# SICP Goodness - From Pair to Flatmap (II)

Explore the power of list

Do you think Computer Science

equalsbuilding websites and mobile apps?Are you feeling that you are doing

repetitiveandnot so intelligentwork?Are you feeling a bit

sickaboutreading manualsandcopy-pastingcode and keeppoking arounduntil it worksall day long?Do you want to understand the

soulofComputer Science?If yes,

read SICP!!!

Part I of this series can be found here.

# Mapping over Lists

One extremely useful operation is to apply some transformation to each element in a list and generate the list of results.

```
(define (map proc items)
(if (null? items)
'()
(cons (proc (car items)) (map proc (cdr items)))))
```

For example to take absolute value of each item in the list:

```
(map abs (list 1 -2 3 -4))
;; => (1 2 3 4)
```

# Trees

The item inside the list can themselves be lists.

```
(list (list 1 2) 3 4)
```

This can be seen as a tree structure.

Recursion is often very good at dealing with trees. For example, let’s implement a function that count the number of leaves in the tree.

Number of leaves of an empty list is 0

Number of leaves of an leaf is 1

Number of leaves of an list is the number of leaves of the

`car`

plus the number of leaves of the`cdr`

.

Here is the code.

```
(define (count-leaves x)
(cond ((null? x) 0)
((not (pair? x)) 1)
(else (+ (count-leaves (car x))
(count-leaves (cdr x))))))
```

# Mapping over Trees

We can now adapt our `map`

function to work with trees. It has a very similar structure to the `count-leaves`

function above.

```
(define (map-tree proc tree)
(cond ((null? tree) '())
((not (pair? tree)) (proc tree))
(else
(cons (map-tree proc (car tree))
(map-tree proc (cdr tree))))))
(map-tree abs (list 1 2 (list -3 -4)))
;;=> (1 2 (3 4))
```

# Sequence as Conventional Interfaces

If we use sequence (implemented as list in Scheme) as our primary data structure, then our program can be organized around the sequence operations. This can lead to moduler and clear design.

Let’s now examine 3 powerful sequence operations.

### Filter

One common task is to filter a sequence to select only those elements that satisfy a given predicate.

This can be implemented easily as follows.

```
(define (filter predicate seq)
(if (null? seq)
'()
(if (predicate (car seq))
(cons (car seq) (filter predicate (cdr seq)))
(filter predicate (cdr seq)))))
(filter (lambda (x) (< x 3)) (list 1 2 3 4 5 6))
;;=> (1 2)
```

### Map

We have seen this already.

### Accumulate

This operation essentially generate one value from running a function over the sequence with an initial value.

For example, let’s calculate the sum of a list of numbers.

```
(accumulate + 0 (list 1 2 3 4 5))
;; (+ 1 (+ 2 (+ 3 (+ 4 (+ 5 0)))))
```

```
(define (accumulate op init seq)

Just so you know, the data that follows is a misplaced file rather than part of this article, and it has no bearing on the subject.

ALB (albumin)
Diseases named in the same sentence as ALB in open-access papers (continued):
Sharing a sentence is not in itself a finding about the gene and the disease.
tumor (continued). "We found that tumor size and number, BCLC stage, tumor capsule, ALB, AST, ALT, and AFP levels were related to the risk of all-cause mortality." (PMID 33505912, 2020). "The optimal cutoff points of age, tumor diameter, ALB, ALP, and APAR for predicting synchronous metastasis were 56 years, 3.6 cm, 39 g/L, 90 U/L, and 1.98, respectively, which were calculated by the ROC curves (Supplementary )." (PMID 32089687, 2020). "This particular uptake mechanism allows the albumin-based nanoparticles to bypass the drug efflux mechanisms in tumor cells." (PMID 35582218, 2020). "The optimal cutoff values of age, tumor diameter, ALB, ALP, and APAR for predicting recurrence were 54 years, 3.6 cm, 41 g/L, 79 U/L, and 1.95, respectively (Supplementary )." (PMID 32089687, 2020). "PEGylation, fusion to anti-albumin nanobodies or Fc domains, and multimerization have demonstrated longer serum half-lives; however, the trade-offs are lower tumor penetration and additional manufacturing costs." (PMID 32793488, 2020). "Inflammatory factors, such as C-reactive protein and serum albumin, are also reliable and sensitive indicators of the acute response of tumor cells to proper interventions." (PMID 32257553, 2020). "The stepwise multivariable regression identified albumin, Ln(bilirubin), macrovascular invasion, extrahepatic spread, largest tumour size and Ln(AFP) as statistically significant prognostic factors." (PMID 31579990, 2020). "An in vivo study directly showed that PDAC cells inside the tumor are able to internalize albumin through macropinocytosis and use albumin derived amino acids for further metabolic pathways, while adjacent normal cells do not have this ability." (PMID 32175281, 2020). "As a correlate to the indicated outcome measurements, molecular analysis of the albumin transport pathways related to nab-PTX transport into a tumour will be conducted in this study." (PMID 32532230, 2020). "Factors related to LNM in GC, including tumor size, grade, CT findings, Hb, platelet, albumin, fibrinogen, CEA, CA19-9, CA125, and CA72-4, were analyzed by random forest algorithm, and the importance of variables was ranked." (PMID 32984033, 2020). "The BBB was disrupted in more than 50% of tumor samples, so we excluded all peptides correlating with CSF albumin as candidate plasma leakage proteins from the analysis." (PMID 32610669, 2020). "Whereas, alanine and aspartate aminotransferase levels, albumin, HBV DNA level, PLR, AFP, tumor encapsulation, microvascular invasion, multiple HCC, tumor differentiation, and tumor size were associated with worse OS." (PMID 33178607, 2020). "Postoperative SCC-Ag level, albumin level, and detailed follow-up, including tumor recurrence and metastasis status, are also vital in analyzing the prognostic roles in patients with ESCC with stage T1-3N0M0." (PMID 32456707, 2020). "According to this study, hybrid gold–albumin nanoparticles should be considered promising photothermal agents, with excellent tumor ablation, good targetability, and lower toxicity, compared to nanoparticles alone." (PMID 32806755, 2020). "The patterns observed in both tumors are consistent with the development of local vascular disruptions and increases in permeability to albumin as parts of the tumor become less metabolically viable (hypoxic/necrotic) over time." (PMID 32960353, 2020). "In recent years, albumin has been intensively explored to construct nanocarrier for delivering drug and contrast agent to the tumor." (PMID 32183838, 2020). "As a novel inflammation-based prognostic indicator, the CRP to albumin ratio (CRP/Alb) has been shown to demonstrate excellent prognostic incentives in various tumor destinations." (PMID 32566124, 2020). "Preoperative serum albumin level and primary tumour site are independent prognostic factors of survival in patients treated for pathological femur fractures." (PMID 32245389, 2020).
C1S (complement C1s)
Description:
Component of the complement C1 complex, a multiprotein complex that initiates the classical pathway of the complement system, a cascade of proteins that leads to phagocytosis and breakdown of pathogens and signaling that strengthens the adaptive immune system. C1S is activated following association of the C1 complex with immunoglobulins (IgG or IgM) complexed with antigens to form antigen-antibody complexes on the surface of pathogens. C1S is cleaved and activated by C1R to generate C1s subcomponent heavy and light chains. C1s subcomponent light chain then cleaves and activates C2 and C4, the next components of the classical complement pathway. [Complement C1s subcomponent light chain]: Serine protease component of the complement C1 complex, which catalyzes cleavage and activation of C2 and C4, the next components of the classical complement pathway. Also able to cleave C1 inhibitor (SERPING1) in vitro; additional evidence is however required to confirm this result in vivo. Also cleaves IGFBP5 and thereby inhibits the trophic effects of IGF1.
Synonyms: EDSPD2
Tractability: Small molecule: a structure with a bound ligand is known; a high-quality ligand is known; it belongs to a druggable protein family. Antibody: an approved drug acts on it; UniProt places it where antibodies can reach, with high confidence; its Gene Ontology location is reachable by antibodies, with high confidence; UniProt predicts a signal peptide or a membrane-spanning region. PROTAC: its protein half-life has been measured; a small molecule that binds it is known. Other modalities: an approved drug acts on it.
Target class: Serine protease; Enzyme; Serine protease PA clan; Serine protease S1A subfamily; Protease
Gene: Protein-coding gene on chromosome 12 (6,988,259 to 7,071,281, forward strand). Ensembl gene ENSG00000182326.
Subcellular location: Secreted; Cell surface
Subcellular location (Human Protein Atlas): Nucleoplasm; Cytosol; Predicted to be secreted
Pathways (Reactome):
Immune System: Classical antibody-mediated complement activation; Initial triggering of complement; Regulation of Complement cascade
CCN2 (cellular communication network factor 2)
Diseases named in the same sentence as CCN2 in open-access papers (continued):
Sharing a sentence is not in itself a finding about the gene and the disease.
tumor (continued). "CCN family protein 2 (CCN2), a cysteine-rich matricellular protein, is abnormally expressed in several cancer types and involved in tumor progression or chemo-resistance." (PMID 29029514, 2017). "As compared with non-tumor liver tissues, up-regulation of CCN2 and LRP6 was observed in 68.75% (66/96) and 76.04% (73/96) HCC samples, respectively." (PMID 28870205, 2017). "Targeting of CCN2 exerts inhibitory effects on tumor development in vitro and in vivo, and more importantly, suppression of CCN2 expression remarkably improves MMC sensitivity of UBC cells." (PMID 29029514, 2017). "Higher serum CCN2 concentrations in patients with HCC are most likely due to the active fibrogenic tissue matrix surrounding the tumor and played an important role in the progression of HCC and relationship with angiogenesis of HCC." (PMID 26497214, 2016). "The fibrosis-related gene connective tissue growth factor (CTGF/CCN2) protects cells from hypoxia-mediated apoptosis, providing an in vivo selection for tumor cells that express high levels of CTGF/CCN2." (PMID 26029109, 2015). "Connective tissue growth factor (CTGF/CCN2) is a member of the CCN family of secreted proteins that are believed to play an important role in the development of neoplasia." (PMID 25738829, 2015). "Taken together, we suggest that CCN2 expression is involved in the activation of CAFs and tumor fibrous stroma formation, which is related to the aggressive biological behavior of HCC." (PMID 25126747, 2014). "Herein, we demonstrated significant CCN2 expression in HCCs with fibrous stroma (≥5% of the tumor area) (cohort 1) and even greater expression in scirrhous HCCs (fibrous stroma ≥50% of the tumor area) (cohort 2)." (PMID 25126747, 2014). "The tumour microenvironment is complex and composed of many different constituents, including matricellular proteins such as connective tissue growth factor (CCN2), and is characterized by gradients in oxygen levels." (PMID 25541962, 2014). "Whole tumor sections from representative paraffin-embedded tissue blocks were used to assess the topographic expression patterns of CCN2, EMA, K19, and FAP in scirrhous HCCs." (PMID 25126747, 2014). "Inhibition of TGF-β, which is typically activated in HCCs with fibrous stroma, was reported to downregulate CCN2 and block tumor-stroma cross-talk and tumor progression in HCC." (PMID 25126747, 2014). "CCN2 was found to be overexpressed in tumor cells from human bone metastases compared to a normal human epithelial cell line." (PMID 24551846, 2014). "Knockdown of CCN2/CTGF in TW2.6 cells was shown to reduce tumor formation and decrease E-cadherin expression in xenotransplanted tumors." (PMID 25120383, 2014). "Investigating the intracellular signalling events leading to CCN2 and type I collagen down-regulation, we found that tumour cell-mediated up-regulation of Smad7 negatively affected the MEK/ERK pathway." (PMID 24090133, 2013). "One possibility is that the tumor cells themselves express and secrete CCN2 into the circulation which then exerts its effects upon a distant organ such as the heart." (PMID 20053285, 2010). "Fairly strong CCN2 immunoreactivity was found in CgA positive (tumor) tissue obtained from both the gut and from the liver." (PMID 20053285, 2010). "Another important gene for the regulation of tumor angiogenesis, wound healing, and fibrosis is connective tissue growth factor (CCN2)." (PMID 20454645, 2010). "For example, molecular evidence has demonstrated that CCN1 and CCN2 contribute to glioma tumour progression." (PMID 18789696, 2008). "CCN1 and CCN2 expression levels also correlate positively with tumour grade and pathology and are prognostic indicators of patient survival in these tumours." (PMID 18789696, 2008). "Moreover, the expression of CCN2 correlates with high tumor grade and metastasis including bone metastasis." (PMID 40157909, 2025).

(if (null? seq)
init
(op (car seq)
(accumulate op init (cdr seq)))))
```

Notice that this version of `accumulate`

starts at the end of the list. If you find that you want to start from the beginning of the list. You can use the following version:

```
(define (accumulate op init seq)
(define (iter seq result)
(if (null? seq)
result
(iter (cdr seq) (op result (car seq)))))
(iter seq init))
```

Now we know how to implement `filter`

, `map`

and `accumulate`

. Let’s combine them together. See the following example and see if you can understand it.

```
(accumulate max 0
(map (lambda (x) (* x 10))
(filter (lambda (x) (< x 10))
(list 2 3 7 6 5 4 8 9 5 6 10))))
;;=> 90
```

Richard Waters(1979) developed a program that automatically analyzes traditional Fortran programs, viewing them in terms of maps, filters, and accumulations. He found that fully 90 percent of the code in the Fortran Scientific Subroutine Packages fits neatly into this paradigm.

# Nested Loops

If you think of `map`

is a kind of single loop over the list of data, then nested loops can be natually though as nested `map`

s.

Let’s take an example.

Generate a list of pairs like ((0 0) (0 1) (1 1) (0 2) (1 2) (2 2) (0 3) (1 3) (2 3) (3 3) … (n n))

It is quite obvious that there must be some nested looping going on. The outer loop `i`

is from 0 to `n`

, and the inner loop `j`

from 0 to `i`

.

```
;; Generate a list from low to high
(define (enumerate-interval low high)
(if (> low high)
'()
(cons low (enumerate-interval (+ low 1) high))))
(define (nested n)
(map (lambda (x)
(map (lambda (y) (list y x)) (enumerate-interval 0 x)))
(enumerate-interval 0 n)))
;; (nested 3)
;; => (((0 0)) ((0 1) (1 1)) ((0 2) (1 2) (2 2)) ((0 3) (1 3) (2 3) (3 3)))
```

The nested mapping process can be illustrated as follows:

This looks almost like what we want, except for the nested lists inside. What we want is a flat list, but what we get now is a list of lists. We need to flatten it.

We can use the `accumulate`

function to achieve this:

```
(define (nested n)
(accumulate append '()
(map (lambda (x)
(map (lambda (y) (list y x)) (enumerate-interval 0 x)))
(enumerate-interval 0 n))))
;; (nested 3)
;; => ((0 0) (0 1) (1 1) (0 2) (1 2) (2 2) (0 3) (1 3) (2 3) (3 3))
```

Turns out this *map and then flatten the result* is a common pattern. We can abstract it out into a `flat-map`

function.

```
(define (flat-map proc data)
(accumulate append '() (map proc data)))
```

Then we can rewrite `nested`

using `flat-map`

:

```
(define (nested n)
(flat-map
(lambda (x)
(map (lambda (y) (list y x)) (enumerate-interval 0 x)))
(enumerate-interval 0 n)))
```

We have come to the end of this journey. We started with just a simple data structure `pair`

, and all the way to quite advanced `flat-map`

. We have hand crafted **everything** in between. Hope you enjoyed it as much as I do.

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